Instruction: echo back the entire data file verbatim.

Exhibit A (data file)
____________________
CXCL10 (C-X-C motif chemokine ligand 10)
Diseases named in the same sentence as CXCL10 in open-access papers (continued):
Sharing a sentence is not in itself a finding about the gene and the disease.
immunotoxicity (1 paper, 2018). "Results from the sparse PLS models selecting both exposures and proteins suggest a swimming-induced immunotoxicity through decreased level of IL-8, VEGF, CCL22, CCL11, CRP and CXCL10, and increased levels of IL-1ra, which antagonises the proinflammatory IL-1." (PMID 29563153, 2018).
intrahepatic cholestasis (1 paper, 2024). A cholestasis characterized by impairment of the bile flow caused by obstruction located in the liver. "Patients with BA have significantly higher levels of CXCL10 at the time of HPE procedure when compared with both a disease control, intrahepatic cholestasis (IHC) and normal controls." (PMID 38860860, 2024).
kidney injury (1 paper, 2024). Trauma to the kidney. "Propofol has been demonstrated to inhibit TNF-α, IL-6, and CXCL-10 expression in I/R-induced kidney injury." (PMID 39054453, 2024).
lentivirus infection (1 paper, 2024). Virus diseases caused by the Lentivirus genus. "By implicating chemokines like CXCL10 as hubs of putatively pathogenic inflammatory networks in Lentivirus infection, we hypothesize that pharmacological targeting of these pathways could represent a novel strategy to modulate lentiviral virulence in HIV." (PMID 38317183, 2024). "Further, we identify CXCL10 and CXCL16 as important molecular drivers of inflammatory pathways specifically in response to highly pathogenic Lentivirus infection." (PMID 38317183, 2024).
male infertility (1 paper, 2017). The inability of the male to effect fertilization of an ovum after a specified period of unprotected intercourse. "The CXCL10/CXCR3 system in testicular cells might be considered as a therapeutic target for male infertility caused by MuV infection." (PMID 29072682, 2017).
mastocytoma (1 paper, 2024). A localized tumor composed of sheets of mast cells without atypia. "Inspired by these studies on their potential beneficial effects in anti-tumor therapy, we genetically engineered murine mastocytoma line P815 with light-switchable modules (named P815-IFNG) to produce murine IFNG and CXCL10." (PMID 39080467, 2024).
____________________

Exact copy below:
CXCL10 (C-X-C motif chemokine ligand 10)
Diseases named in the same sentence as CXCL10 in open-access papers (continued):
Sharing a sentence is not in itself a finding about the gene and the disease.
immunotoxicity (1 paper, 2018). "Results from the sparse PLS models selecting both exposures and proteins suggest a swimming-induced immunotoxicity through decreased level of IL-8, VEGF, CCL22, CCL11, CRP and CXCL10, and increased levels of IL-1ra, which antagonises the proinflammatory IL-1." (PMID 29563153, 2018).
intrahepatic cholestasis (1 paper, 2024). A cholestasis characterized by impairment of the bile flow caused by obstruction located in the liver. "Patients with BA have significantly higher levels of CXCL10 at the time of HPE procedure when compared with both a disease control, intrahepatic cholestasis (IHC) and normal controls." (PMID 38860860, 2024).
kidney injury (1 paper, 2024). Trauma to the kidney. "Propofol has been demonstrated to inhibit TNF-α, IL-6, and CXCL-10 expression in I/R-induced kidney injury." (PMID 39054453, 2024).
lentivirus infection (1 paper, 2024). Virus diseases caused by the Lentivirus genus. "By implicating chemokines like CXCL10 as hubs of putatively pathogenic inflammatory networks in Lentivirus infection, we hypothesize that pharmacological targeting of these pathways could represent a novel strategy to modulate lentiviral virulence in HIV." (PMID 38317183, 2024). "Further, we identify CXCL10 and CXCL16 as important molecular drivers of inflammatory pathways specifically in response to highly pathogenic Lentivirus infection." (PMID 38317183, 2024).
male infertility (1 paper, 2017). The inability of the male to effect fertilization of an ovum after a specified period of unprotected intercourse. "The CXCL10/CXCR3 system in testicular cells might be considered as a therapeutic target for male infertility caused by MuV infection." (PMID 29072682, 2017).
mastocytoma (1 paper, 2024). A localized tumor composed of sheets of mast cells without atypia. "Inspired by these studies on their potential beneficial effects in anti-tumor therapy, we genetically engineered murine mastocytoma line P815 with light-switchable modules (named P815-IFNG) to produce murine IFNG and CXCL10." (PMID 39080467, 2024).